Moth orchids are no shrinking violets | Ciscoe Morris
What to get a budding gardener, and how to nurture a moth orchid? Garden writer Ciscoe Morris offers tips on both.
Special to The Seattle Times
In the Garden
Q: I received a beautiful moth orchid in full bloom as a holiday gift. Is it possible to grow this plant as a houseplant?
A: It’s hard to believe that the delicate-looking moth orchid (Phalaenopsis), with its elegant, arching wands of colorful moth-shaped flowers, is one of the easiest orchids to grow in the house. It’ll even rebloom as long as you meet its needs. These tropical forest plants prefer a bright location but will burn up in direct sunshine. Raise humidity by placing it on a moist pebble tray; plus mist daily before noon. Overwatering kills more Phalaenopsis than anything else. Water only when the planting medium feels dry, and the pot feels light when lifted. Water until it runs through into the saucer, but toss out the excess and never allow the plant to sit in water. Feed with a half-strength dilution of orchid food once per month in winter, and once per week in summer. When the last flower fades, cut to a node 2/3 of the way back on the wand. If all goes well, a new flower stalk should grow from that location. It won’t happen, however, unless you use a trick: Although Phalaenopsis prefer daytime temperatures around 70 degrees, in order to set blooms they must experience nightly temperatures that are about 15 degrees lower (mid 50s). Don’t let night temperatures drop too low, however. If they sink into the 40s, you can forget about flowers. Dead plants just don’t bloom well.
Q: What is the most useful garden tool I can give to a budding gardener as a Christmas present?
A: Without doubt, buy your gardener friend a quality pair of hand pruners. I’ve tried most every brand available and, in my opinion, the best ones are Felco brand, model No. 8 for right handers and number 9 for lefties. Constructed of top-quality Swiss steel, the blades are easy to sharpen and hold an edge well. The bright-red handles are easy to spot if you drop them in the garden and are ergonomically designed to fit comfortably in all but the smallest hands. Although it’s rarely necessary, all parts, including the blades, are replaceable. Along with the pruners, give your friend a leather holster and a sharpening file. Using the holster protects pockets and upholstery. The holster also makes pruning easier because you always have access to your pruners. The sharpening file, used only on the bezel edge, will keep the blades razor-sharp. Finally, encourage your friend to attend a Plant Amnesty pruning seminar before you “accidentally” slip how much you paid for this gift. That way your friend will be a skilled pruner when he or she trims your shrubs from now on in an effort to thank you!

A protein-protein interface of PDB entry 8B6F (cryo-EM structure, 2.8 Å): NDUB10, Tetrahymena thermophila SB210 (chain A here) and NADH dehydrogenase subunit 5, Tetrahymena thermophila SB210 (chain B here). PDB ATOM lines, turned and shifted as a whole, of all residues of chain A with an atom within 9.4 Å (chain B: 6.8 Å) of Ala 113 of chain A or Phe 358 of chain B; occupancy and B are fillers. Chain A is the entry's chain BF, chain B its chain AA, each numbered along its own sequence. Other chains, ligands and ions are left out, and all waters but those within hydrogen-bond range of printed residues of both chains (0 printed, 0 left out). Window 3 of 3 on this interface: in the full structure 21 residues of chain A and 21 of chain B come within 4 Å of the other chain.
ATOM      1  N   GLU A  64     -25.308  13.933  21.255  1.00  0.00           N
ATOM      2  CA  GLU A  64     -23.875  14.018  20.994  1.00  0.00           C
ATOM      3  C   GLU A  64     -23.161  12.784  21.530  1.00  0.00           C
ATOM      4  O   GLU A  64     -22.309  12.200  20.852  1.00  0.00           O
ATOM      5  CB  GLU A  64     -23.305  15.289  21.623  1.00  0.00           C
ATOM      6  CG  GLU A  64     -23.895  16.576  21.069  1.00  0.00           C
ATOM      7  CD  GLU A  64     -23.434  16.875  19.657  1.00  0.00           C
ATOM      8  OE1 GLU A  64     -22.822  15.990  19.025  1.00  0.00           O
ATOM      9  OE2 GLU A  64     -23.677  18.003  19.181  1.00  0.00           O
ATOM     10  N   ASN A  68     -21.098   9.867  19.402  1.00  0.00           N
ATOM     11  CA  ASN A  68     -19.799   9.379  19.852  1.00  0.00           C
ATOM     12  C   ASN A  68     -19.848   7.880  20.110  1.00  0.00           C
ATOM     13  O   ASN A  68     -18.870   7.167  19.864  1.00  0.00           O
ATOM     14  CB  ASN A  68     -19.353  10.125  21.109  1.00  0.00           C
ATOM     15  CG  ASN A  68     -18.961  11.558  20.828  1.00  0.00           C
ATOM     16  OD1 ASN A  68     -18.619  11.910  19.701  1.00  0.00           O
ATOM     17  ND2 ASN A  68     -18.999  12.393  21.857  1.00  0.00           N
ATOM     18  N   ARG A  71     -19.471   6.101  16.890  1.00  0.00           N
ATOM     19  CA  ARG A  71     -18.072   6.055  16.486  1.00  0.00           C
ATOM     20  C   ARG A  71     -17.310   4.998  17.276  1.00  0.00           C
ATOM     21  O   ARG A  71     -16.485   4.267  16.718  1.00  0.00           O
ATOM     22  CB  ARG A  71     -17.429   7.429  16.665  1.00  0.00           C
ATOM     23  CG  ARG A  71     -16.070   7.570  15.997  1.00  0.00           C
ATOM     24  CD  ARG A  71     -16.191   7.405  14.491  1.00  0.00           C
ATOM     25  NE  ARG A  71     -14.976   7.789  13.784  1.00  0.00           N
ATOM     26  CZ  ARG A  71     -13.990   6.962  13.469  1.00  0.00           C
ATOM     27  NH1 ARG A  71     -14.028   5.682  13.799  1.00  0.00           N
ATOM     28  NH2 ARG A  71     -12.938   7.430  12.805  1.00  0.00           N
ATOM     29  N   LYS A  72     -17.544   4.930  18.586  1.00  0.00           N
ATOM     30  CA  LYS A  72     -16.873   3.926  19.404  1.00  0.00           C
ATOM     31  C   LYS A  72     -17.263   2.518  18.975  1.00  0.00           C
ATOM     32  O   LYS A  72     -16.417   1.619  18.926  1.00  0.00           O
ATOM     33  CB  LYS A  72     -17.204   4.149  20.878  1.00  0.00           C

Ciscoe Morris: firstname.lastname@example.org “Gardening With Ciscoe” airs at 10 a.m. Saturdays on KING-TV.